Bangkok, Thailand




Dusit Palace
Dusit Palace (sometimes called New Royal City, Dusit Park, Dusit Garden or simply "Dusit") is a complex of palaces and royal residences in Dusit. The palace was established by King Rama V, the first Thai monarch to visit Europe. The king was impressed by the royal parks and residences in Europe, which had a relaxed and spacious character as opposed to the Grand Palace, which was cramped with buildings for his numerous wives, children and servants. As a substitute, King Rama V started building the Dusit Palace upon his return from Europe.

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Dusit Palace by Deror Avi
The main structure is the Vimanmek Mansion, touted as the world's largest golden teakwood residence and the former home of King Rama V. Purchase a ticket for 100 baht at the northwestern side of the palace grounds or enter free if you still have the Grand Palace entry ticket (remains valid for a week). You can visit all the museums on the palace grounds with one ticket, except the Anantasamakhom Throne Hall and the Royal Elephant National Museum which will set you back another 50 baht. The palace grounds open from 9:30 a.m. to 4:00 p.m. but the last tour of the Vimanmek Mansion starts around 3:15 p.m. and some of the smaller museums close by 3:30 p.m.

Keep in mind that the same dress codes apply at Dusit Palace as in the Grand Palace (in Rattanakosin), so leave shorts and sleeveless shirts in your hotel room. You must store your belongings in a locker before entering each museum. It's free, except the Vimanmek Mansion - if you're on a stringent budget, go to another museum first and leave your belongings there. Allow a whole day if you want to see all the buildings and museums. Make sure you get a map when purchasing a ticket, as the palace grounds are large and you need a map to to navigate.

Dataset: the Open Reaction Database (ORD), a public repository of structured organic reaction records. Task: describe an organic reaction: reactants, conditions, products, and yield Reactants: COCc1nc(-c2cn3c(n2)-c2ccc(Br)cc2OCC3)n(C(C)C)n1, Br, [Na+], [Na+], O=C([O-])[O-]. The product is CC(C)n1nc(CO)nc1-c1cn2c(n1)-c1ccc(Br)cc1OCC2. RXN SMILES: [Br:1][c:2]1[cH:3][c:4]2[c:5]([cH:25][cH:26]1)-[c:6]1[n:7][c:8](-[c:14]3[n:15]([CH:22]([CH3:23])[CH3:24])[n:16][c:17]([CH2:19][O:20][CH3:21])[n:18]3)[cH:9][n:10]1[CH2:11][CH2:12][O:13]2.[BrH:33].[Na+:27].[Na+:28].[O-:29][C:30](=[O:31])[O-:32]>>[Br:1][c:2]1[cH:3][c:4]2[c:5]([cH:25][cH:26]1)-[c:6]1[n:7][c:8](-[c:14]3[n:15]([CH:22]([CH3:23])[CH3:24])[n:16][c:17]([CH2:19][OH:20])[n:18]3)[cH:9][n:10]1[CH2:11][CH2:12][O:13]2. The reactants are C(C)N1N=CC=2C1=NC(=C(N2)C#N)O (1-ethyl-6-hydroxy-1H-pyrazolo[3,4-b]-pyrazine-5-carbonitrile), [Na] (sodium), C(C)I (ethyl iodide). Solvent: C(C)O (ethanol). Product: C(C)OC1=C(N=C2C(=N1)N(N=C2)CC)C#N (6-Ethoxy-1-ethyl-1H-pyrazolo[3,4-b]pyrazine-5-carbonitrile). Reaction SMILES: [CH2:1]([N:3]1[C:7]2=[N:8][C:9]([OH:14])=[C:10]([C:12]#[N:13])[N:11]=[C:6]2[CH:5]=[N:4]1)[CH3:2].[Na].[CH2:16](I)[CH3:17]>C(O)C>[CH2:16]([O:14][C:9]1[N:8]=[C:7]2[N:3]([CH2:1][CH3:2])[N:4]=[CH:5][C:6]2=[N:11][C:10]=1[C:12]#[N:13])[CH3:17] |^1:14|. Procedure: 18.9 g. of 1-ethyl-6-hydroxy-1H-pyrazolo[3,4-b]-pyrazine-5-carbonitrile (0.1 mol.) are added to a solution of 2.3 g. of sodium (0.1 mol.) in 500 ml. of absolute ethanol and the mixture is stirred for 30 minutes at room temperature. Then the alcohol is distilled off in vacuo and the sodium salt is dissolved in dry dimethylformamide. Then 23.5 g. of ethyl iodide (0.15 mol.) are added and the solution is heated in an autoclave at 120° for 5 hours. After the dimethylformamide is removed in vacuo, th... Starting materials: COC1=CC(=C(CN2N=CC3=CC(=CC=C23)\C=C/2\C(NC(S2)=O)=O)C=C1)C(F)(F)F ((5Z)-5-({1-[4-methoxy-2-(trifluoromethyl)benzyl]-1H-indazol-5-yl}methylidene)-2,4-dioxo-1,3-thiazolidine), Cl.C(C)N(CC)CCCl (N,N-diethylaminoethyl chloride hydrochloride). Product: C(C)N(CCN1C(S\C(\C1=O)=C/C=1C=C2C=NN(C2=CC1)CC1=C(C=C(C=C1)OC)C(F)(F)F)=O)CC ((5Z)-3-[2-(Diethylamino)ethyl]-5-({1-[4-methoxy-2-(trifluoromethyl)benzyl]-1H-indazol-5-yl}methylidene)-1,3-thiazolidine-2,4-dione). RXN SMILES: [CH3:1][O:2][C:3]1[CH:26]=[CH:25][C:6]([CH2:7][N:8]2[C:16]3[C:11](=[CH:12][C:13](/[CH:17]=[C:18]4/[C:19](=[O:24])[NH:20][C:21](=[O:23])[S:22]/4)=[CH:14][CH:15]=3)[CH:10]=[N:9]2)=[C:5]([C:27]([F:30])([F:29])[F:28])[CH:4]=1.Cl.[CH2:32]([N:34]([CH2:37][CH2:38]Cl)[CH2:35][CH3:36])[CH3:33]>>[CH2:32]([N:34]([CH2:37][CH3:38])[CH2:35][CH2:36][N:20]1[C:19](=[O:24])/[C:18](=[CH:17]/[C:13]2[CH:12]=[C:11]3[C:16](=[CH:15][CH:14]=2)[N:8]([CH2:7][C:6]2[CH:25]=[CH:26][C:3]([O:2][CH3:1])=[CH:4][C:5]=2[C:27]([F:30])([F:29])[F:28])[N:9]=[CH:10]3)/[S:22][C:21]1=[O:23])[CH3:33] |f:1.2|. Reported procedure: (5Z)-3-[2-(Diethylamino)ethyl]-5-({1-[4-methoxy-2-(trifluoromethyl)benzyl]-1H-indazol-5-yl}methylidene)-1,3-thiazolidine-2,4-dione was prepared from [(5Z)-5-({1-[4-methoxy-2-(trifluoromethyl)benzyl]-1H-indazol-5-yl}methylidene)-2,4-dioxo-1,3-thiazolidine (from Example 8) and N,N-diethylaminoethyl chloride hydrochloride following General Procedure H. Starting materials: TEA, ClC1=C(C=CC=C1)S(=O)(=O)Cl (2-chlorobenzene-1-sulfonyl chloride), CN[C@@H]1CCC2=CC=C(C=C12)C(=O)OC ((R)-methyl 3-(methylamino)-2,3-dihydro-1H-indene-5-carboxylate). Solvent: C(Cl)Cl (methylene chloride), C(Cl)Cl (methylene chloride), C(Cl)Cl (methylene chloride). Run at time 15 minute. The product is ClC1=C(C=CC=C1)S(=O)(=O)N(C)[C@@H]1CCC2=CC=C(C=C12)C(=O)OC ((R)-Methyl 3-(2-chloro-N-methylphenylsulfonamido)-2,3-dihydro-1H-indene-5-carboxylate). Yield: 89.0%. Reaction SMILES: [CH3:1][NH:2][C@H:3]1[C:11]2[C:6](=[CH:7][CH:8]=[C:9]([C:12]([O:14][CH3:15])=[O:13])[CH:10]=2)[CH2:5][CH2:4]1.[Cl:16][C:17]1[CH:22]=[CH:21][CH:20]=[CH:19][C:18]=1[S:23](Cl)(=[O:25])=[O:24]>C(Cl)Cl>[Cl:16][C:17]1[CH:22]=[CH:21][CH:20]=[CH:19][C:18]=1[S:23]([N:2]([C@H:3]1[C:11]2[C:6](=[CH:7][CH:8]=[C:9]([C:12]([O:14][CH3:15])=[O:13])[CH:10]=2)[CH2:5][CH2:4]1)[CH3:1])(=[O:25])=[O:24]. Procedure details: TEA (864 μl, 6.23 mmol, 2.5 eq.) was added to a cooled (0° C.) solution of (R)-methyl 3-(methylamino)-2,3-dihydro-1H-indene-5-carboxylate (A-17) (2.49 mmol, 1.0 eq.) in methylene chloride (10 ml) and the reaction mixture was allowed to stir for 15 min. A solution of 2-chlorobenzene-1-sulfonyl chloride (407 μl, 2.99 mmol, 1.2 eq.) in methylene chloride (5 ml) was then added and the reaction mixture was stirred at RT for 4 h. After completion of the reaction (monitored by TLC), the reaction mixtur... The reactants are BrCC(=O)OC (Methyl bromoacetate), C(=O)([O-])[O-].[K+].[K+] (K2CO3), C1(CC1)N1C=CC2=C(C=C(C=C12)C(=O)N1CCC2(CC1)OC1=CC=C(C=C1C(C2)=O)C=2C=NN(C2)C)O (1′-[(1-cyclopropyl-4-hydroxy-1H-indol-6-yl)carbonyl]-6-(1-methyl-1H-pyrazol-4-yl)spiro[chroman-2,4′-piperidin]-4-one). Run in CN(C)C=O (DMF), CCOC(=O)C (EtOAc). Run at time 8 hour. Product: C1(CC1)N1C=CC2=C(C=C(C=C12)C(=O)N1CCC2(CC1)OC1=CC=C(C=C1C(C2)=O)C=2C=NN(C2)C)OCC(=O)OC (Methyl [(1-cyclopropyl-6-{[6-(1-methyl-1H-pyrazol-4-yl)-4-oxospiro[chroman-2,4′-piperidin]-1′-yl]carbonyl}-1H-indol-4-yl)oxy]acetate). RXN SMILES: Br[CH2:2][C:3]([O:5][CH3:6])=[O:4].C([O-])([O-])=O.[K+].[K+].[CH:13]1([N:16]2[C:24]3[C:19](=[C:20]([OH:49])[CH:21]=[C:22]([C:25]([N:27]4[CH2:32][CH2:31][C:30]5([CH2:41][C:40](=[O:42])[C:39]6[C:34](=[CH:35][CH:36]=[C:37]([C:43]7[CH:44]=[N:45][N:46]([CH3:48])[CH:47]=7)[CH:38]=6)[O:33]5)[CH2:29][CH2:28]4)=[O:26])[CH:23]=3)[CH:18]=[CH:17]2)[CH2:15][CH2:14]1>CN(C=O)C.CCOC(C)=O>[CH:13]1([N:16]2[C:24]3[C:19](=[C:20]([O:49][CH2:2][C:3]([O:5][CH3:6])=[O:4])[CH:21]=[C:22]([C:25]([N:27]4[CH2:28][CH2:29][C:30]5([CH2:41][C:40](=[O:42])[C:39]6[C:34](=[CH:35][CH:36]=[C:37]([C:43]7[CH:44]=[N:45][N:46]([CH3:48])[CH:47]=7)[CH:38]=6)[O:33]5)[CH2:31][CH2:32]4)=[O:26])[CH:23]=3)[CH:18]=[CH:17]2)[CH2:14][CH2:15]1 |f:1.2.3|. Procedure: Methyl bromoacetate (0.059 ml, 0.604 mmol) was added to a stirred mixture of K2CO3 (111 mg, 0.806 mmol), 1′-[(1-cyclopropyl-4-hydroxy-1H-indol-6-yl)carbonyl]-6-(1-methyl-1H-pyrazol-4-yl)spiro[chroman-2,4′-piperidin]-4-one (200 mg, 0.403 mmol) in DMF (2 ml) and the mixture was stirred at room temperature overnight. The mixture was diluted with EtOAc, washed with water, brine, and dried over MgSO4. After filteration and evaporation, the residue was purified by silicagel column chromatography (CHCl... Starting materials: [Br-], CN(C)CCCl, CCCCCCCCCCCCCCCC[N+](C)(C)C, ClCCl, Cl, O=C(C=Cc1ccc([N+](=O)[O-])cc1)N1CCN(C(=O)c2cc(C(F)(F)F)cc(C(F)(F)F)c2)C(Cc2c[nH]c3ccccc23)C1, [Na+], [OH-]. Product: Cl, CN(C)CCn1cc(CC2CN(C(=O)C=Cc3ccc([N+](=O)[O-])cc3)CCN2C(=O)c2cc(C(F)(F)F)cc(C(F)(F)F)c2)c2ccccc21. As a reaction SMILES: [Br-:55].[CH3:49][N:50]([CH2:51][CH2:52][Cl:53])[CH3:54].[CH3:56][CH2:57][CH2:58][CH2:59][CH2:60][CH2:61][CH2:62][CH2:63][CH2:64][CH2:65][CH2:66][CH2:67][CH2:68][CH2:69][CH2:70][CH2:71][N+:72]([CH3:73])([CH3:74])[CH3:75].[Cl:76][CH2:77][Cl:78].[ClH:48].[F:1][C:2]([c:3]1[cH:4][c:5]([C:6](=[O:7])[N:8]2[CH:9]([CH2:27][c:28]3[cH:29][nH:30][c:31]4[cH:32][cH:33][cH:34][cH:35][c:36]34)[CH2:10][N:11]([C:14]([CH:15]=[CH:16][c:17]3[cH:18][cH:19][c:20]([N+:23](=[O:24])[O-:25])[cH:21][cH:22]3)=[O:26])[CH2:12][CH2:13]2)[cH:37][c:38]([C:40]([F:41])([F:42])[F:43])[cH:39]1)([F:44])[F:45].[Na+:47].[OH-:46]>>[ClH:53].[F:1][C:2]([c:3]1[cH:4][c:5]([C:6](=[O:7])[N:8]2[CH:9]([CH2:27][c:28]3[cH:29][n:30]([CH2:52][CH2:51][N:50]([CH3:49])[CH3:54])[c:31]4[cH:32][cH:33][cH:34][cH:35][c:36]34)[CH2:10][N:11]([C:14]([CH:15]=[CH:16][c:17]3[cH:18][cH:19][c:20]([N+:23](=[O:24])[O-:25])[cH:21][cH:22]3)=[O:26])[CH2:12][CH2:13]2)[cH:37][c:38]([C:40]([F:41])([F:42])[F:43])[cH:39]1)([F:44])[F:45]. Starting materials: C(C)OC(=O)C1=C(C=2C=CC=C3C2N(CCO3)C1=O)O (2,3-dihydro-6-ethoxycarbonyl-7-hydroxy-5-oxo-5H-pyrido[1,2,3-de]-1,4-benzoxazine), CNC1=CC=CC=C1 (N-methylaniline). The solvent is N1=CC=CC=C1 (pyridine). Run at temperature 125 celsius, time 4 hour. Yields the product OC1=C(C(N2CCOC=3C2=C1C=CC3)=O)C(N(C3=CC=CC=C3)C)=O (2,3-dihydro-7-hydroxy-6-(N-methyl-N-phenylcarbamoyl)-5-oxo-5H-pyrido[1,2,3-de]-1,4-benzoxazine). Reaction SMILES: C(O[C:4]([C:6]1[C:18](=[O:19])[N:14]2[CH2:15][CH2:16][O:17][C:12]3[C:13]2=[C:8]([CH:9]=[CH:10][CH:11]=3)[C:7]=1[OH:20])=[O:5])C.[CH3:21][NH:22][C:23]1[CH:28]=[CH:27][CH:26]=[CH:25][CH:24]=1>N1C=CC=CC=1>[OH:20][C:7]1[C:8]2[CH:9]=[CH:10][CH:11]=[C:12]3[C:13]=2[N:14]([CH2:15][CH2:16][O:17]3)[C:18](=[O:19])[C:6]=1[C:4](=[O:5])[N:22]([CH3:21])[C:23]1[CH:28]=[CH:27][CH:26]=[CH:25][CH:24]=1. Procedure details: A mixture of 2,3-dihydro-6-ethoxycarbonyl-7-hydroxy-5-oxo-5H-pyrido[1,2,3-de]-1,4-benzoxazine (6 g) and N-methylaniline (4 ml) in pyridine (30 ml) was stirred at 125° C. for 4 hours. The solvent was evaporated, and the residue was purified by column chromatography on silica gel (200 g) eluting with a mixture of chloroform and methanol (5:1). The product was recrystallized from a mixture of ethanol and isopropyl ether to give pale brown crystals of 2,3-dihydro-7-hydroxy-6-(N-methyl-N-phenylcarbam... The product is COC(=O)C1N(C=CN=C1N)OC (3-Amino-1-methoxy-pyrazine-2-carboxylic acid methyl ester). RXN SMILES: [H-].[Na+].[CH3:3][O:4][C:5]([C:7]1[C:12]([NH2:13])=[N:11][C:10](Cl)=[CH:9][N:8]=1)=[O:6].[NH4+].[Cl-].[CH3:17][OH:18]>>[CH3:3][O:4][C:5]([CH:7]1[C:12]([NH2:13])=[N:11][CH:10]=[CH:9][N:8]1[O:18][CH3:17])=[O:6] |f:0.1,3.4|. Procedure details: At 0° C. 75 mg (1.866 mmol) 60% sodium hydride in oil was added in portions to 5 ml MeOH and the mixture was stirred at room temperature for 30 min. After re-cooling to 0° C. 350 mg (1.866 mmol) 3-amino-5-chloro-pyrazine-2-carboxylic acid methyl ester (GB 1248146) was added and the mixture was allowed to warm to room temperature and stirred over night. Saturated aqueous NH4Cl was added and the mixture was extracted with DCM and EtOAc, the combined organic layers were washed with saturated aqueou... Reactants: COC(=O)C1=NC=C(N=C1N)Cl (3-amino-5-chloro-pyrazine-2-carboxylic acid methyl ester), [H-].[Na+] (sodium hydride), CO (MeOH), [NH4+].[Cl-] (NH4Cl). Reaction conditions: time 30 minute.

Abhisek Dusit Throne Hall by ScorpianPK

Some of the attractions at the Vimanmek Mansion Museum include: 

  • The Presentation Hall - This hall features a multimedia slideshow about the history of Dusit Palace. It also gives an overview of the different residential halls and their exhibits, so you can more decide which ones you want to visit. There's also a collection of pictures showing the Vimanmek Mansion beautifully illuminated at night.
  • Vimanmek Mansion - Was the home of King Rama V in the early 20th century and a guide tours tells you all about the life of King Rama V and his collection of royal memorabilia inside the building. You can also see the first Thai indoor bathroom, first typewriter with Thai characters and some of the first portrait paintings of Thailand.
  • Abhisek Dusit Throne Hall - This beautiful hall was built in 1904 and was formerly used for royal meetings and banquets. Its exterior is a unique mix of Victorian and Islamic influences. Exhibits include handbags, baskets, pots, jewellery, figurines and silk created using traditional Thai techniques.
  • Ancient Clock Museum - This is a two-storey brick house that King Rama V built for his sister Princess Puang Soi Sa-Ang. The residence has been converted into a museum displaying old clocks and timepieces. The ground floor has 19th-century antique clocks from the United Kingdom, Germany and the United States.
  • Ancient Cloth and Silk Museum - This was the fourth royal residence King Rama V and built for one of his sisters. Today, there are exhibits of rare fabrics and textiles used during the reigns of King Rama IV and King Rama V. There are also modern pieces of textiles from the 21st century woven using traditional methods.
  • Prehistoric Ban Chiang Pottery Museum - A small brick building that was once the home of Princess Bootri (daughter of King Rama III). Now it is home to prehistoric artifacts from the Ban Chiang Archaeological Site in Northern Isaan. The artifacts are from a civilization that existed between 3600 BC and 200 AD.
  • Shipwrecks Museum - The hall has displays of potteries from the Sukhothai and Ayutthaya periods, recovered in 1976 from underwater shipwrecks in the Gulf of Thailand (along the coast of Rayong and Chantaburi). It is believed these vessels were Chinese and Vietnamese trade junks from the 15th to 18th century.
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